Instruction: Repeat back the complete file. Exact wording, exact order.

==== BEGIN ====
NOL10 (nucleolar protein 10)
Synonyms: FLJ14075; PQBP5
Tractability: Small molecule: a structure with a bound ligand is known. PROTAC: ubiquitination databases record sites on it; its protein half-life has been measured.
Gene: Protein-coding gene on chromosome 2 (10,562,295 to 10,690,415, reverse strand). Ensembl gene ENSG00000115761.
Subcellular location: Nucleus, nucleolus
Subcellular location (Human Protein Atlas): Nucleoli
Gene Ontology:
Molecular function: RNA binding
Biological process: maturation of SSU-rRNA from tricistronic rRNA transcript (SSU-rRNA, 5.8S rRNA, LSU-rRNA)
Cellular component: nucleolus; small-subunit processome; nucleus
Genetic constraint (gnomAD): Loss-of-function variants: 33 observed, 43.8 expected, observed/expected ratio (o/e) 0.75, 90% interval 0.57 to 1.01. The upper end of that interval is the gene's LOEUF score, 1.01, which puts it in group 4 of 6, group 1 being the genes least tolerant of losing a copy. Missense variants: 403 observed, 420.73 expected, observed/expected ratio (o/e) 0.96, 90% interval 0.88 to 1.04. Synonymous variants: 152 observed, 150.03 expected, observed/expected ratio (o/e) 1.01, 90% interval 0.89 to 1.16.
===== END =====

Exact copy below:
NOL10 (nucleolar protein 10)
Synonyms: FLJ14075; PQBP5
Tractability: Small molecule: a structure with a bound ligand is known. PROTAC: ubiquitination databases record sites on it; its protein half-life has been measured.
Gene: Protein-coding gene on chromosome 2 (10,562,295 to 10,690,415, reverse strand). Ensembl gene ENSG00000115761.
Subcellular location: Nucleus, nucleolus
Subcellular location (Human Protein Atlas): Nucleoli
Gene Ontology:
Molecular function: RNA binding
Biological process: maturation of SSU-rRNA from tricistronic rRNA transcript (SSU-rRNA, 5.8S rRNA, LSU-rRNA)
Cellular component: nucleolus; small-subunit processome; nucleus
Genetic constraint (gnomAD): Loss-of-function variants: 33 observed, 43.8 expected, observed/expected ratio (o/e) 0.75, 90% interval 0.57 to 1.01. The upper end of that interval is the gene's LOEUF score, 1.01, which puts it in group 4 of 6, group 1 being the genes least tolerant of losing a copy. Missense variants: 403 observed, 420.73 expected, observed/expected ratio (o/e) 0.96, 90% interval 0.88 to 1.04. Synonymous variants: 152 observed, 150.03 expected, observed/expected ratio (o/e) 1.01, 90% interval 0.89 to 1.16.